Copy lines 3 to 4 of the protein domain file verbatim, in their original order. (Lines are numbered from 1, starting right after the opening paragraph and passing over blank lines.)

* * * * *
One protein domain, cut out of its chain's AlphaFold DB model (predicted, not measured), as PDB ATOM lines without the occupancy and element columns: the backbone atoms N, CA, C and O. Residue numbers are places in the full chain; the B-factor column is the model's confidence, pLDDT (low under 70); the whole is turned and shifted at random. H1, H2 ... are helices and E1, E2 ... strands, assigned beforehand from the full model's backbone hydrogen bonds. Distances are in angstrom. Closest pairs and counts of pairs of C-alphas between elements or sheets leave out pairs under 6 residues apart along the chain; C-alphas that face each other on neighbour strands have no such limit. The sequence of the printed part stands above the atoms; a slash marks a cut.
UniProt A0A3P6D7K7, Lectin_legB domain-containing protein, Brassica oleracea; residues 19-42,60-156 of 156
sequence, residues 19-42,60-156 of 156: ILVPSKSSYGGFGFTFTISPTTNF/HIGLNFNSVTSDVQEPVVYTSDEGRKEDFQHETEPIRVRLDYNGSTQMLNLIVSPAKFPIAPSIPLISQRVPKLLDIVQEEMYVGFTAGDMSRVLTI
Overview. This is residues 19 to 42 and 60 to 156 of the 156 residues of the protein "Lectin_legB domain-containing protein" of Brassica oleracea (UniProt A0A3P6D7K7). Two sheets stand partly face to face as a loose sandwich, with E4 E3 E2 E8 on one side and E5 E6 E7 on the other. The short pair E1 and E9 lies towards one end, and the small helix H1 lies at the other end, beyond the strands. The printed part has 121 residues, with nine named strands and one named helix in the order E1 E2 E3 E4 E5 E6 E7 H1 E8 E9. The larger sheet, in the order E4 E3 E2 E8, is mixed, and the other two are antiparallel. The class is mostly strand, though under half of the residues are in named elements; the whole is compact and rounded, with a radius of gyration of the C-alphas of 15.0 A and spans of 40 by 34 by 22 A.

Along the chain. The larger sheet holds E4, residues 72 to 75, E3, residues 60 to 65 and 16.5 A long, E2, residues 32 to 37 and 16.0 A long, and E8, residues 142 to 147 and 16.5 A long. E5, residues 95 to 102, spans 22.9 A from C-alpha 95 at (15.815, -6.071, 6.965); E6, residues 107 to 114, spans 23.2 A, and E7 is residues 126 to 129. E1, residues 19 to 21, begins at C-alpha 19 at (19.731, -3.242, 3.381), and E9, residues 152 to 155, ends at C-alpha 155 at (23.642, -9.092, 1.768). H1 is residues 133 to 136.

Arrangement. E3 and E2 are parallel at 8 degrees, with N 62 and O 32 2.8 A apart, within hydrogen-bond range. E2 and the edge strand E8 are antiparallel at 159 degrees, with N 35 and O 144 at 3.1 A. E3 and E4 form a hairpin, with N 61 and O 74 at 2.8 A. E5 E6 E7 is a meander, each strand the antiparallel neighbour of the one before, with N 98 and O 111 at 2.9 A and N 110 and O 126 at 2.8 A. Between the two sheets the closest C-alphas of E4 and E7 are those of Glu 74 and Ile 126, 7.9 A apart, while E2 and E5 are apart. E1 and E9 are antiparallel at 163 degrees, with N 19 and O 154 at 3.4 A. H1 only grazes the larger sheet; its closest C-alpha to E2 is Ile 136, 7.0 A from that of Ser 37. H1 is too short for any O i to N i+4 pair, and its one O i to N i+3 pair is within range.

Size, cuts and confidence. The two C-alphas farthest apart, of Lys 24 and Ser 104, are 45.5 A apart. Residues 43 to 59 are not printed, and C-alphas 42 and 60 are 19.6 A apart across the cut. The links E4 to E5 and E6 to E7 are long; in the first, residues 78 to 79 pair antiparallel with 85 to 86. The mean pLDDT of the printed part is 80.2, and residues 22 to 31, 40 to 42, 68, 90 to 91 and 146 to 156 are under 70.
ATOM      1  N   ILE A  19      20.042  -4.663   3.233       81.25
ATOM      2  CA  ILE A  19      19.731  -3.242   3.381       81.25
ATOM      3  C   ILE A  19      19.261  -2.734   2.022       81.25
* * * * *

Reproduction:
Overview. This is residues 19 to 42 and 60 to 156 of the 156 residues of the protein "Lectin_legB domain-containing protein" of Brassica oleracea (UniProt A0A3P6D7K7). Two sheets stand partly face to face as a loose sandwich, with E4 E3 E2 E8 on one side and E5 E6 E7 on the other. The short pair E1 and E9 lies towards one end, and the small helix H1 lies at the other end, beyond the strands. The printed part has 121 residues, with nine named strands and one named helix in the order E1 E2 E3 E4 E5 E6 E7 H1 E8 E9. The larger sheet, in the order E4 E3 E2 E8, is mixed, and the other two are antiparallel. The class is mostly strand, though under half of the residues are in named elements; the whole is compact and rounded, with a radius of gyration of the C-alphas of 15.0 A and spans of 40 by 34 by 22 A.

Along the chain. The larger sheet holds E4, residues 72 to 75, E3, residues 60 to 65 and 16.5 A long, E2, residues 32 to 37 and 16.0 A long, and E8, residues 142 to 147 and 16.5 A long. E5, residues 95 to 102, spans 22.9 A from C-alpha 95 at (15.815, -6.071, 6.965); E6, residues 107 to 114, spans 23.2 A, and E7 is residues 126 to 129. E1, residues 19 to 21, begins at C-alpha 19 at (19.731, -3.242, 3.381), and E9, residues 152 to 155, ends at C-alpha 155 at (23.642, -9.092, 1.768). H1 is residues 133 to 136.